Click here to buy the 2013 Guide to Literary Agents on Amazon. Just make sure you purchase the print edition of the 2013 Guide to Book Agents. It’s a lengthy reference book that you won’t want to try and navigate on your ebook reader. Plus we’ve found that the online version of the 2013 Guide to Book Agents has lots of mistakes.
Just make sure you also…
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Get FREE Access Now –
To Our Directory of Literary Agents
Our Directory of Literary Agents is the most comprehensive (and accurate) list of literary agents in the world… plus it’s the easiest to use. Simply click here to See Our Directory of Literary Agents and get instant access to:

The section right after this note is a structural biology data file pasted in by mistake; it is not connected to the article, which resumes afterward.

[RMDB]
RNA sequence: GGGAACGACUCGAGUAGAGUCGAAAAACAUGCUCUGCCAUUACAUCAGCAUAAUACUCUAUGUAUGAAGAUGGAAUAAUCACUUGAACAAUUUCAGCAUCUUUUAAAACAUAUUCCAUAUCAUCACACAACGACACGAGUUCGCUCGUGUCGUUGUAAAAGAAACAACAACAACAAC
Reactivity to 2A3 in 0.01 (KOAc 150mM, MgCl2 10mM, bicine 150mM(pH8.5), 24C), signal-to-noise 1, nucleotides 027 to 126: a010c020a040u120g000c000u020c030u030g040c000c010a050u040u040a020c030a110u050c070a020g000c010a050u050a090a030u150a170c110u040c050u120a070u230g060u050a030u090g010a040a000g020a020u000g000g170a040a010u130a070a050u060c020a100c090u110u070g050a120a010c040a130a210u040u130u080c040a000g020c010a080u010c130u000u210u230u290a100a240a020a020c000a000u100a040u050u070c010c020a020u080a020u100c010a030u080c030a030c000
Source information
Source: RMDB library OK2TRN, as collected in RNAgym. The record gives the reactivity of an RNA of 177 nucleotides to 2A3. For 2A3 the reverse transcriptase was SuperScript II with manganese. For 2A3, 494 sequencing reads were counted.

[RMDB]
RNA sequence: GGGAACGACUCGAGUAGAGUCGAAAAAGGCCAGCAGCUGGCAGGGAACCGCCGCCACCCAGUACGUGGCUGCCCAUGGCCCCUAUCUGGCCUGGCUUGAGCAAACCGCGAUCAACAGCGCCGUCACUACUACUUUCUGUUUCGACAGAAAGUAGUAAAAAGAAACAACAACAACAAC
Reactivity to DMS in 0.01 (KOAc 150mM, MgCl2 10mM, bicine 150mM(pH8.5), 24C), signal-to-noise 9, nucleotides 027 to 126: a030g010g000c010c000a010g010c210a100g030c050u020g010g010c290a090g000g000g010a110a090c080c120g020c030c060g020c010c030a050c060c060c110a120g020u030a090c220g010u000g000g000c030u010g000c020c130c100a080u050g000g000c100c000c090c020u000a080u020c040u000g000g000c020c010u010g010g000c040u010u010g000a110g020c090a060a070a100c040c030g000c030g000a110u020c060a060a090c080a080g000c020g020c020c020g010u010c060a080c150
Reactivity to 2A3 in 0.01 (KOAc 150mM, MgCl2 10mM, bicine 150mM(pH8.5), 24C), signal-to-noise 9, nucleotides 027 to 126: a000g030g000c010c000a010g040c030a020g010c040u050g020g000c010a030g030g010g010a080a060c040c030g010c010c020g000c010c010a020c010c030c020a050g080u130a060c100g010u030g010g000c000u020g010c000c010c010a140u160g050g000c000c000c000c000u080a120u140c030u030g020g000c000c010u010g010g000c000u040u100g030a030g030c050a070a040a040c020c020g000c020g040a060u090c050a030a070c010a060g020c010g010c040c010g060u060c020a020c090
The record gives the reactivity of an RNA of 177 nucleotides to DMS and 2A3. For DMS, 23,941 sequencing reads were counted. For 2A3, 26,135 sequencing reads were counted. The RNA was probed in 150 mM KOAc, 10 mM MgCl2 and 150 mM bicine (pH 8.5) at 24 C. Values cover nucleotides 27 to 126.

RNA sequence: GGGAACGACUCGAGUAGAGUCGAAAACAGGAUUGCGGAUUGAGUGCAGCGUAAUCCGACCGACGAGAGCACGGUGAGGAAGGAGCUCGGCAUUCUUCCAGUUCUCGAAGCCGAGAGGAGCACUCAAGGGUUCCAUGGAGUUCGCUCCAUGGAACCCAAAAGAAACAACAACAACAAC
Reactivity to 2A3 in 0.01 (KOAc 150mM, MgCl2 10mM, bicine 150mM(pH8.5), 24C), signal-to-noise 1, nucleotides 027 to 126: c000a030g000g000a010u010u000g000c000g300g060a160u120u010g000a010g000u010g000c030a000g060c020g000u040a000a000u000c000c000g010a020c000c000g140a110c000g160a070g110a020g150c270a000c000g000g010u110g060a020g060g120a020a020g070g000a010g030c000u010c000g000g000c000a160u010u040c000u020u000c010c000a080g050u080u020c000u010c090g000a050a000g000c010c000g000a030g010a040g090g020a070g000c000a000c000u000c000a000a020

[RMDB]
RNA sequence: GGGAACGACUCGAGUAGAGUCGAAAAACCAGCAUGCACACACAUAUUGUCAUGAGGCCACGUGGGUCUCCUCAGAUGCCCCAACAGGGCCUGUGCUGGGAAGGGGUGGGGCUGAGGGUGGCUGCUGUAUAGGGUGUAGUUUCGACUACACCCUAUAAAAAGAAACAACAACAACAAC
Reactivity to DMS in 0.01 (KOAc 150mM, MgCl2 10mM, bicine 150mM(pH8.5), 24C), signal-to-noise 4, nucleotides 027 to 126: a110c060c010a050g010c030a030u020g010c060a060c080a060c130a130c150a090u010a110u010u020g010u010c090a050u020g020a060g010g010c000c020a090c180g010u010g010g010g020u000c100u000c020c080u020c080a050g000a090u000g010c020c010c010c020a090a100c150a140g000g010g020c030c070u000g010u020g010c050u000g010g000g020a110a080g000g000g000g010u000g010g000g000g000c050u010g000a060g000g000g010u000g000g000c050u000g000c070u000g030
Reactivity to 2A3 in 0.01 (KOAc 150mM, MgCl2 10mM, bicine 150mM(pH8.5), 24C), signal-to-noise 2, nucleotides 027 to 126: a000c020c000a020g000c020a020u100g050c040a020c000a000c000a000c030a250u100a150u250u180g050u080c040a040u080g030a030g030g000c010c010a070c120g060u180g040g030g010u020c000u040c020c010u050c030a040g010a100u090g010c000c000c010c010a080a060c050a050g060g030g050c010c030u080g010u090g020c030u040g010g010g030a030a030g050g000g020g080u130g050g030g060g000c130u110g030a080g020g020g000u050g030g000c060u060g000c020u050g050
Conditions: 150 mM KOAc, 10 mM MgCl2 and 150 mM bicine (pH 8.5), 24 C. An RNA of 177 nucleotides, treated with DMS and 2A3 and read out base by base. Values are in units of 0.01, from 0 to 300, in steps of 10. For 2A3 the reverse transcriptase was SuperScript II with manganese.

- US and intl literary agents (1,000+ agents)
- Search by book genre/category (116 of them)
- Full-length agent biographies and photos
- AAR membership status
- Query letter method (email, online form, post)
- Links to agent websites and maps to their offices
- Personal email and postal addresses
If you liked this article about the 2013 Guide to Literary Agents
click here to read the next article in this 9-part series and
learn about Jeff Herman’s Directory of Agents.